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Surface gravity (Killing vecotrs) of Kerr black hole

  1. Apr 14, 2014 #1
    Hello,
    Im interested in surface gravity of Kerr black hole it means, I need to find killing vector for Kerr which is null on outer horizont. Is it true? How should I do that? I guess it could be some linear combination of vecotrs ∂/∂t and ∂/∂[itex]\phi[/itex]. So can I looking for that this way?[itex][/itex]
    [itex]\chi=(a,0,0,b)[/itex] and than from limit [itex]g_{\mu\nu}\chi^{\mu}\chi^{\nu}=0[/itex], [itex]r→r_{+}[/itex], where [itex]r_{+}[/itex] is outer horizon?
    I find out [itex]b=a\frac{-g_{\phi t}\pm \sqrt{g_{\phi t}^2-g_{tt}g_{\phi \phi}}}{g_{\phi \phi}}[/itex] for [itex]r→r_{+}[/itex].
    Is it right? What is it telling me?
     
  2. jcsd
  3. Apr 14, 2014 #2

    WannabeNewton

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    Hi Vrbic! You're almost there actually but let me just quickly walk you through the overview of the calculation. First of all you should realize that surface gravity does not have a straightforward interpretation for rotating black holes. For non-rotating black holes we can define the surface gravity as the force that must be exerted by an observer at infinity in order to hold in place a test mass in the limit as one approaches the event horizon. However for rotating black holes an observer at infinity cannot even in principle hold a test mass in place in the limit as one approaches the event horizon so the surface gravity's usual physical interpretation breaks down. However the surface gravity can still be computed using the same formula as for a non-rotating black hole.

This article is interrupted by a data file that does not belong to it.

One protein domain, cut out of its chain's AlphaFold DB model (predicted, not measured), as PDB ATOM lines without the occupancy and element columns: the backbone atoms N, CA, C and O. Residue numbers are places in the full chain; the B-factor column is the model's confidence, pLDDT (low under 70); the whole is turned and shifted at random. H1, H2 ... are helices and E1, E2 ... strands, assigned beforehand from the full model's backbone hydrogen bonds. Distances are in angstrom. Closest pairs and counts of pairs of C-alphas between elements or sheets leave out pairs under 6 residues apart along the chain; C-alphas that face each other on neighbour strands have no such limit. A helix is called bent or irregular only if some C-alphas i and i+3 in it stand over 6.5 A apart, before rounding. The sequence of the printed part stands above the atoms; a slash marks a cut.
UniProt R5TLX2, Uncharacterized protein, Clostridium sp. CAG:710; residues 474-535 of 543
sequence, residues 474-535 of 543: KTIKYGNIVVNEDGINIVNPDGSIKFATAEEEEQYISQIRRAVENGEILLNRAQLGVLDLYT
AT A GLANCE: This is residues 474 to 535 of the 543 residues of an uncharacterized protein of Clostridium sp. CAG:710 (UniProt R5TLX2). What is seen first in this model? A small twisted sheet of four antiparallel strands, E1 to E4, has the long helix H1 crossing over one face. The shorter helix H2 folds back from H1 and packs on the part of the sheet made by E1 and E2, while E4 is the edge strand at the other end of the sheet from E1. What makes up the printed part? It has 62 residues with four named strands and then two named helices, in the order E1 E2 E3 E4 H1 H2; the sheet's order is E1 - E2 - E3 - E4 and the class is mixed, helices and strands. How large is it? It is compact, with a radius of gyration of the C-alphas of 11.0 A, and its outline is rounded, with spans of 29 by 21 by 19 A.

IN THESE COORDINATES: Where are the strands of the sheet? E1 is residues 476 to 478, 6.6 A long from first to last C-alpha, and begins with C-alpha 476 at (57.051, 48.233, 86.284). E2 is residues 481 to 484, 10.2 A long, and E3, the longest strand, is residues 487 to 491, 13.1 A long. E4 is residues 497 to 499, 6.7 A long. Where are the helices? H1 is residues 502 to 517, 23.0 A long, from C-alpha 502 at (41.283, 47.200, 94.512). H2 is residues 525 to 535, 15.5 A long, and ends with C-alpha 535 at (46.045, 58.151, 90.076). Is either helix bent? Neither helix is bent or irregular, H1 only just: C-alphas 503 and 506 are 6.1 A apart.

To do this we do as you said and find the time-like Killing field which becomes null on the event horizon as well as normal to it, and therefore acts as the null generator of the horizon. So how do we know what Killing field to pick? Well in the non-rotating case we chose the stationary Killing field ##\xi^{\mu}## generating time translations, the orbits of which correspond to observers at rest in the gravitational field. In Schwarzschild space-time we know that ##\xi^{\mu} \propto \nabla^{\mu} t## i.e. the observers at rest in the gravitational field have a well-defined one-parameter family of space-like hypersurfaces orthogonal to their 4-velocities.

    In rotating black hole space-times this is no longer true i.e. ##\xi_{[\gamma}\nabla_{\mu}\xi_{\nu]} \neq 0## so the observers following orbits of ##\nabla^{\mu} t## differ from those following orbits of ##\xi^{\mu}##. Naturally we want to work with the former since they have well-defined global rest spaces so we consider the vector field ##\nabla^{\mu}t## or equivalently the vector field ##\chi^{\mu} = \xi^{\mu} + \omega \psi^{\mu}## where ##\omega = -\frac{g_{t\phi}}{g_{\phi\phi}}## is the angular velocity of the observers following orbits of ##\nabla^{\mu} t## and ##\psi^{\mu}## is the axial Killing field; physically these are the stationary observers with zero angular momentum along ##\psi^{\mu}##, and they circle around the black hole with the above angular velocity (which varies with radius and polar angle!). You can check that in the limit as ##r \rightarrow r_+##, ##\chi^{\mu}## becomes a null Killing field normal to the event horizon, which therefore itself rotates with angular velocity ##\lim_{r\rightarrow r_+}\omega := \omega_H= \frac{a}{r_+^2 + a^2}##. In other words you can just take the null generator to be ##\chi^{\mu} = \xi^{\mu} + \omega_H \psi^{\mu}##.

    See section 5.3 of the following notes for more details: http://www.physics.uoguelph.ca/poisson/research/agr.pdf
     
  4. Apr 15, 2014 #3
    Ou very nice. Thank you very much.
     
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